Tuesday, October 20, 2009

Swine flu hotline, house calls under consideration

From the NY Post:

Swine flu SWAT teams would treat sick 911 callers in their homes -- dialing up doctors for diagnoses and prescriptions -- under a radical new plan being mulled by the city to prevent jammed emergency rooms, The Post has learned.

Officials are contemplating a new protocol that would transfer callers who report influenza-like symptoms to a special hot line manned by light-duty paramedics and a doctor, said a source with knowledge of the talks.

The medics would dispatch either a team of EMTs to evaluate patients in person, or possibly a specialized crew in an ambulette to avoid taking a regular ambulance out of service.

The potential new protocols grew out of city brainstorming sessions on how to handle people with flu symptoms who may not be sick enough to warrant hospitalization, the source said.

The EMTs would assess callers for underlying conditions, respiratory problems or pregnancy -- all high-risk factors for swine flu -- and share their findings over the phone with the medics and doctors.

Based on the information, a doctor would decide if the patient needs to be transported to the nearest emergency room or could be given a prescription for Tamiflu and left to recuperate at home, the source said.

Current FDNY protocols require EMS workers to bring sick 911 callers to hospitals, regardless of the severity of symptoms.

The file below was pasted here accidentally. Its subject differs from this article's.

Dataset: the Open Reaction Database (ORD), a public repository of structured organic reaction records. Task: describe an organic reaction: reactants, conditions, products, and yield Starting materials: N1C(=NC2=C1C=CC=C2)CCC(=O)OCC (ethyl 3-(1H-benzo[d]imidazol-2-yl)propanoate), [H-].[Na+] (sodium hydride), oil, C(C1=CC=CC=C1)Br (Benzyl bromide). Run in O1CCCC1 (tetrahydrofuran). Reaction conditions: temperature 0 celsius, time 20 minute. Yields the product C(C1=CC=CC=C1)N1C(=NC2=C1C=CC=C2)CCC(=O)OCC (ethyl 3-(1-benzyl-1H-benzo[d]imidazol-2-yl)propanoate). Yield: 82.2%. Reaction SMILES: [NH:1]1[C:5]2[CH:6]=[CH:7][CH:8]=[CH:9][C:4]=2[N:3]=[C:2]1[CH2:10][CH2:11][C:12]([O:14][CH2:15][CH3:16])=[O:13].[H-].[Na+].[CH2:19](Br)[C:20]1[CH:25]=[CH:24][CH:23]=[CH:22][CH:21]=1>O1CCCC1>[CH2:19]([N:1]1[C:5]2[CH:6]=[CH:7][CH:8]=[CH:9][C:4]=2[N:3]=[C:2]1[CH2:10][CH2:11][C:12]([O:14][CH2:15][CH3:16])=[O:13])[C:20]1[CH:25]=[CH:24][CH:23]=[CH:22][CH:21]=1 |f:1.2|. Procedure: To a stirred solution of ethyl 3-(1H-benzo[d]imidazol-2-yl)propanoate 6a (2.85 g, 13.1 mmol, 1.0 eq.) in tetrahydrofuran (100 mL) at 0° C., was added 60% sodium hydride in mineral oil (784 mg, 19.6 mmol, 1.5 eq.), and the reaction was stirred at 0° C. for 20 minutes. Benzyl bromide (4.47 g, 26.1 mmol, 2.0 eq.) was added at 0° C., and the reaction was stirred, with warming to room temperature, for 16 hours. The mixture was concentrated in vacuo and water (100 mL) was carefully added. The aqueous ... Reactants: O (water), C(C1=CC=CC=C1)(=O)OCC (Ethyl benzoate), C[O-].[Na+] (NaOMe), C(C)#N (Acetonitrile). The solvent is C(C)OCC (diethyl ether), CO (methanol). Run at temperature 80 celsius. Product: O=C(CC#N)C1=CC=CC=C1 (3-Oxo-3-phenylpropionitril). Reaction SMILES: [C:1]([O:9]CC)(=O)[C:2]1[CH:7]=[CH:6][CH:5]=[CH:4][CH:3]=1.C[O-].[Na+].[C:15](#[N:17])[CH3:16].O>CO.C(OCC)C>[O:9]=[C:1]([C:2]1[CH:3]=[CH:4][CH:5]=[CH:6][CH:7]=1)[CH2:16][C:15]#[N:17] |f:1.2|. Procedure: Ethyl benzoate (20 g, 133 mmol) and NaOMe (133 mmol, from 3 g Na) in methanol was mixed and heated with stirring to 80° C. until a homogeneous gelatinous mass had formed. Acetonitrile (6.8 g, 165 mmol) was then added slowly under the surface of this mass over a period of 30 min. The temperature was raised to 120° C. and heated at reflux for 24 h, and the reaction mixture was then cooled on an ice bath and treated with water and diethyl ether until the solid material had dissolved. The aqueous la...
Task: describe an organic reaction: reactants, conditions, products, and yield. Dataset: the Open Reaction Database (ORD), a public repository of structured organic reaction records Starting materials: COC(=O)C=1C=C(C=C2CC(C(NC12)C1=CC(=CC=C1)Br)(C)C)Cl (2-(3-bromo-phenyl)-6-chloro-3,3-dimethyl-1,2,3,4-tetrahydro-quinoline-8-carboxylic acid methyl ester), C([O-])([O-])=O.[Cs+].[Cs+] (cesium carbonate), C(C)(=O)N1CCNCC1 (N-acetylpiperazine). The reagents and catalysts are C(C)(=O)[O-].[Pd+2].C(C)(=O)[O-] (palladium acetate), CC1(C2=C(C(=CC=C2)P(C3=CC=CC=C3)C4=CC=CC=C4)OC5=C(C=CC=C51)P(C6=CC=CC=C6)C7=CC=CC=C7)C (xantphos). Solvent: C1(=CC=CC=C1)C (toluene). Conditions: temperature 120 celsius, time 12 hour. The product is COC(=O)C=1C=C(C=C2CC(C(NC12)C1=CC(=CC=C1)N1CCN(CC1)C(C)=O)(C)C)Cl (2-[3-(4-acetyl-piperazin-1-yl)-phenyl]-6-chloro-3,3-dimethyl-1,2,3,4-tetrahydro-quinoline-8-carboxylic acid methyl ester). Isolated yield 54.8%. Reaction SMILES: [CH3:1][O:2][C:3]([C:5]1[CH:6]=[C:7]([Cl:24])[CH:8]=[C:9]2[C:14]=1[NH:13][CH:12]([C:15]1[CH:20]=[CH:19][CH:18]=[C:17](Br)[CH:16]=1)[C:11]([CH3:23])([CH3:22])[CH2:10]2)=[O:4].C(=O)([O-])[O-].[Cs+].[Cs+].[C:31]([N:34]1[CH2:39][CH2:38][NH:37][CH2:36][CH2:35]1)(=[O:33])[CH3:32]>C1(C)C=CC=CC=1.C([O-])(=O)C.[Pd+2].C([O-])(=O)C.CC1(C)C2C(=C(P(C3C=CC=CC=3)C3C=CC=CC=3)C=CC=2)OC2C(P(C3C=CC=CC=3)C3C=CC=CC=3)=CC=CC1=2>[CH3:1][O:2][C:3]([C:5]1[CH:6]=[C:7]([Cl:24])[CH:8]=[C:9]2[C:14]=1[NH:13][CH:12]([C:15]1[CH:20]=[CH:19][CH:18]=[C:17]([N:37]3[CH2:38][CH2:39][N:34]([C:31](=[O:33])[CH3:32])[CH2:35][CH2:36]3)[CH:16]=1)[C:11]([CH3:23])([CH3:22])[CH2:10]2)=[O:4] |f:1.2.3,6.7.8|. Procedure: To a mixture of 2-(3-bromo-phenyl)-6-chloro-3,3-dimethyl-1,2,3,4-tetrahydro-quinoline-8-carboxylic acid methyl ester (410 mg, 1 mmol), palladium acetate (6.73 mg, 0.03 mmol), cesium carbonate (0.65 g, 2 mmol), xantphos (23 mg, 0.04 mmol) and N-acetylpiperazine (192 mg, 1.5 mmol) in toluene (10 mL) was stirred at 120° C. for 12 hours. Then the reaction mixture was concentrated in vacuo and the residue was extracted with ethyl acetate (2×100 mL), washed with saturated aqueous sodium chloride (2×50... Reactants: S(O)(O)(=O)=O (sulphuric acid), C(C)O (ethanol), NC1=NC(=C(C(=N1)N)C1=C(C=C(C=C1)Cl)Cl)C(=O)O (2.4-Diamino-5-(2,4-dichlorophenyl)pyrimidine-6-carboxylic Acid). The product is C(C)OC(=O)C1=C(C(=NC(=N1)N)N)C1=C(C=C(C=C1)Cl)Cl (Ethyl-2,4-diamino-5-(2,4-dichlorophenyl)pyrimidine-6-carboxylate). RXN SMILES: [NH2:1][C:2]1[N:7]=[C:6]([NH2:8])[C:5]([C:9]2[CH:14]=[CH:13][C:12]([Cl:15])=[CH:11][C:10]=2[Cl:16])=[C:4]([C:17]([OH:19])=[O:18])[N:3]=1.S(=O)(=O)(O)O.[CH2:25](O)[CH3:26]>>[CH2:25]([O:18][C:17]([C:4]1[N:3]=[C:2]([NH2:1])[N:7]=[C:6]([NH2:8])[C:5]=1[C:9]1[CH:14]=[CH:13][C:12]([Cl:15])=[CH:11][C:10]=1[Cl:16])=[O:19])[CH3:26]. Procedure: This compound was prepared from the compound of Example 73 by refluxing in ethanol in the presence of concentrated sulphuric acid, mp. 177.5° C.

Anonymous said...

I thought 911 was for medical emergencies such as trauma, heart attacks, uncontrollable pain, vomiting blood, etc...

Anonymous said...

Bring back and expand the Health Clinics that they had years ago. Open them up in crowded neighborhoods (all of Queens). This will free up space in the Emergency Rooms. As for house calls, 911 is an emergency number. Recruit doctors and nurses (visiting nurse service) to make house calls if necessary and make that service available through the 311 number. If you use 911, it will be a mess. That number also is for fires and severe emergencies.

Anonymous said...

yea - so are emergency rooms - but when you have a certain populace that knows that they cannot be turned away for any reason, they become defacto generalist, internist, or ob-gyn medical offices. so why not just incorporate 911 into the system?

when you take that into consdieration and add all the media hype about h1n1, making people believe that it's another bubonic plague, it's easy to control the situation by dispatching medics to the scene, rather than having these poor souls come into the Er and infecting people who were just inc ar accidents, etc.

Anonymous said...

As recently as 30 years ago, doctors routinely made house calls and still had time for office hours. So at least if you had 103 fever and cough you were not forced to sit in an uncomfortable room with strangers until someone got around to seeing you. Why is bringing house calls back a "radical" idea? Why are there not places where you can go 24/7 that are not for life/death situations but can't wait until your doctor can see you (because it's likely your doctor doesn't have time for sick people anyway)?

They keep telling us that the flu comes on suddenly so what IS one to do if you are the unlucky one to have it start at midnight on a Saturday?

Well I guess you won't be going to an ER in Queens because we can't seem to keep those open even for the heart attack and stroke victims.